Typically, in key stages 3 and 4, teachers use assessment strategies well to establish what pupils know and remember about the curriculum. In the main, teachers use this information to inform subsequent learning. However, in a few curriculum areas, the school's assessment strategies are underdeveloped.

On occasion, in these subject areas, some teachers do not identify the gaps in pupils' learning sufficiently well. In contrast, assessment in the sixth form is highly effective. It is tailored so that teachers meticulously identify the next steps in students' learning.

The school makes reading a central priority across the curriculum, including in the sixth form. Pupils' attitudes to reading have improved considerably. There is a love of reading at the school.

Pupils read high-quality texts. The school chooses texts with care to ensure that the books pupils study expand their understanding of different cultures.

Pupils respond well to the high expectations set out by the school for their behaviour.

In lessons, pupils display positive attitudes towards their learning. With support when needed, pupils maintain focus and concentrate on the task at hand. They are keen to take part in lessons.

In the sixth form, students' behaviour is exemplary.

The curriculum for pupils' personal development is impressive. The school provides every pupil with the opportunities that they require to become active citizens in modern Britain, including a vast array of extra-curricular activities.

Pupils develop a deep understanding of the importance of tolerance. This includes people who may be different from themselves. For example, pupils learn in depth about religious diversity.

The way that the school promotes pupils' physical and mental health is striking. Pupils develop a secure understanding of how negative relationships can affect both their physical and mental health.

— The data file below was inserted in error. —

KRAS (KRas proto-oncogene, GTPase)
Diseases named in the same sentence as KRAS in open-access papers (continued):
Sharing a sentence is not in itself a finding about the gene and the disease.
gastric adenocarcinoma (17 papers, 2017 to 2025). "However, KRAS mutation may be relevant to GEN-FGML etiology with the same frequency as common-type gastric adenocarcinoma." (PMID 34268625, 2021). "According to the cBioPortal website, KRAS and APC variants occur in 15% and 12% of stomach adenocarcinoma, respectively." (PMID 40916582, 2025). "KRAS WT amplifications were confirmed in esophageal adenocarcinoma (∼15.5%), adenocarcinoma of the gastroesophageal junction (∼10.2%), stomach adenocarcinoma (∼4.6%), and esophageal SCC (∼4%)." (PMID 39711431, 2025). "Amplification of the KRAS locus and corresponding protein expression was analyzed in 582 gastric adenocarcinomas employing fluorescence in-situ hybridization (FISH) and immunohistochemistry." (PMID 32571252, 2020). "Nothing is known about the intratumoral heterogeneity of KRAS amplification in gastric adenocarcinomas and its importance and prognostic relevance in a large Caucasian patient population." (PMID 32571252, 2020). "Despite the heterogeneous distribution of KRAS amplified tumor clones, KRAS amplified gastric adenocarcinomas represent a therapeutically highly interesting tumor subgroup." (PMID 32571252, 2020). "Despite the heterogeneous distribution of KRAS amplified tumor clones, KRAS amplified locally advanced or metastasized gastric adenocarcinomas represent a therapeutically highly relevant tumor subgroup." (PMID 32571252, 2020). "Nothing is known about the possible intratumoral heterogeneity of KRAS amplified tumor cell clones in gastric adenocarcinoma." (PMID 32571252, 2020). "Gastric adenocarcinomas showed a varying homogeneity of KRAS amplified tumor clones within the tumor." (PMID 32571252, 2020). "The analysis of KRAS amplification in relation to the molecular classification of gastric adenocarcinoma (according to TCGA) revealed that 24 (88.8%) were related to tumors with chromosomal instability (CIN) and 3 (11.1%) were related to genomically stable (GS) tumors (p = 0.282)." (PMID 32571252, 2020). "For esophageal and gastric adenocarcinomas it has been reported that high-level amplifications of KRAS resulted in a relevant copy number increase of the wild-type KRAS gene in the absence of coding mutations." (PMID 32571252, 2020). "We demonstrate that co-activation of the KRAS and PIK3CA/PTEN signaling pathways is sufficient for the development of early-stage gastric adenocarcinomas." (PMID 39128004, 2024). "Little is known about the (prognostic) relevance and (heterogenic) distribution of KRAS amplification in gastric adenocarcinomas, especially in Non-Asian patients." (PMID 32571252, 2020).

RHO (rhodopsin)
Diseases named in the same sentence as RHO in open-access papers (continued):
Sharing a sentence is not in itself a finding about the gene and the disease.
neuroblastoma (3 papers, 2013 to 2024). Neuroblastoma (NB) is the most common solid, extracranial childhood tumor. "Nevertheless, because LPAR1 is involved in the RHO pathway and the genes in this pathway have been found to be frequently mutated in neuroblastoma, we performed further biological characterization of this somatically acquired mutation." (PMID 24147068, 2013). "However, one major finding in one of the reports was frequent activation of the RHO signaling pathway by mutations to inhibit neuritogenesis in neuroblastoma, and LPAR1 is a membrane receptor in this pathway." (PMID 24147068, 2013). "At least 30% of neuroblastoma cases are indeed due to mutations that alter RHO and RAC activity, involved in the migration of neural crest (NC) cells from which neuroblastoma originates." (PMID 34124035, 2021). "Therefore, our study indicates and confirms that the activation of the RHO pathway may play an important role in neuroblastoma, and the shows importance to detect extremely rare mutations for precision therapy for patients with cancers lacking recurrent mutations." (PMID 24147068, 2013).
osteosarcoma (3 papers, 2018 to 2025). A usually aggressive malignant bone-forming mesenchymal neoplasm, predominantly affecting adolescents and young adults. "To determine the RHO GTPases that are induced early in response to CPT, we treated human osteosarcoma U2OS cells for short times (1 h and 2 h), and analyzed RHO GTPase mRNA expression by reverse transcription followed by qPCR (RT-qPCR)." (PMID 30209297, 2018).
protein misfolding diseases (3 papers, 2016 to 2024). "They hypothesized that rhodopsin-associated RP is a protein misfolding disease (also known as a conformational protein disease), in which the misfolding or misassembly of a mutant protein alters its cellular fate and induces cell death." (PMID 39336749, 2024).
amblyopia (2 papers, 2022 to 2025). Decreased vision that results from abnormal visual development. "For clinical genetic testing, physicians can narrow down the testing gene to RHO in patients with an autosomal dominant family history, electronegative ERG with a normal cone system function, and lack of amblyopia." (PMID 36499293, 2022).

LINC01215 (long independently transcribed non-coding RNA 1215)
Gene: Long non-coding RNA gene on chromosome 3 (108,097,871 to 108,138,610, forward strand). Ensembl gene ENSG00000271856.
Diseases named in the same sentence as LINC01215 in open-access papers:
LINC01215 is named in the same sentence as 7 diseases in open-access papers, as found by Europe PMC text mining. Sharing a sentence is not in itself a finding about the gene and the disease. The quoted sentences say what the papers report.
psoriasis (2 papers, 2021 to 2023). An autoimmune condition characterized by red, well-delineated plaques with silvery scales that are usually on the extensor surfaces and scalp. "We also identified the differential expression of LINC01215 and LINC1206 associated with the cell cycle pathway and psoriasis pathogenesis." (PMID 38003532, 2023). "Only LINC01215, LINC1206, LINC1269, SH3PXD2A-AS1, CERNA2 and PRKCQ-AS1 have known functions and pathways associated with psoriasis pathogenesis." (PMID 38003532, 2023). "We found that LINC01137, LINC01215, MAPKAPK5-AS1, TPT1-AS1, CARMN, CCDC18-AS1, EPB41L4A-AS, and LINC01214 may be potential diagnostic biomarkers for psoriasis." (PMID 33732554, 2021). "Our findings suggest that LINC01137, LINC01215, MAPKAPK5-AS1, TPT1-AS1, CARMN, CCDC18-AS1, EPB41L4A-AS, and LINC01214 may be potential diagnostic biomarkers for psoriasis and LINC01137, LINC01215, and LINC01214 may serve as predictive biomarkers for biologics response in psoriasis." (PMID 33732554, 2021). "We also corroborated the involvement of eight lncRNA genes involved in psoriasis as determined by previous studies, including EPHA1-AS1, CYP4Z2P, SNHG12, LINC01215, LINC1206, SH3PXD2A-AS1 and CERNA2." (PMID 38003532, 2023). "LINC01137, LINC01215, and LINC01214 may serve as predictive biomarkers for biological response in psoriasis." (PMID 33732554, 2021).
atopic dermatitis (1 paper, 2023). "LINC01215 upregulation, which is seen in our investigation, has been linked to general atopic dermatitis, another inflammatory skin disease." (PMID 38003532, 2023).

Governors and leaders have a clear oversight of the quality of education that pupils receive.

They provide staff with an appropriate programme of ongoing training and development, including on curriculum design. Staff reported that leaders' decisions about how the curriculum is implemented have positively impacted on their workload.

Typically, the school engages well with parents and carers.

For example, parents appreciate the additional parents' evening that the school now offers. However, a minority of parents feel that they do not receive enough information about their child's learning and progress through the curriculum.


The arrangements for safeguarding are effective.

What does the school need to do to improve?

(Information for the school and appropriate authority)

• In a minority of subjects, the school's assessment systems are underdeveloped. On occasion, this hinders how well staff identify the next steps in pupils' learning.Leaders should ensure that in these subjects, assessment systems enable staff to identify and address the gaps in pupils' learning.

• The school does not communicate with a minority of parents as effectively as it could. This means that some parents do not feel that they are adequately informed about their child's learning in school. Leaders should ensure that parents are fully informed about how their child is achieving at school.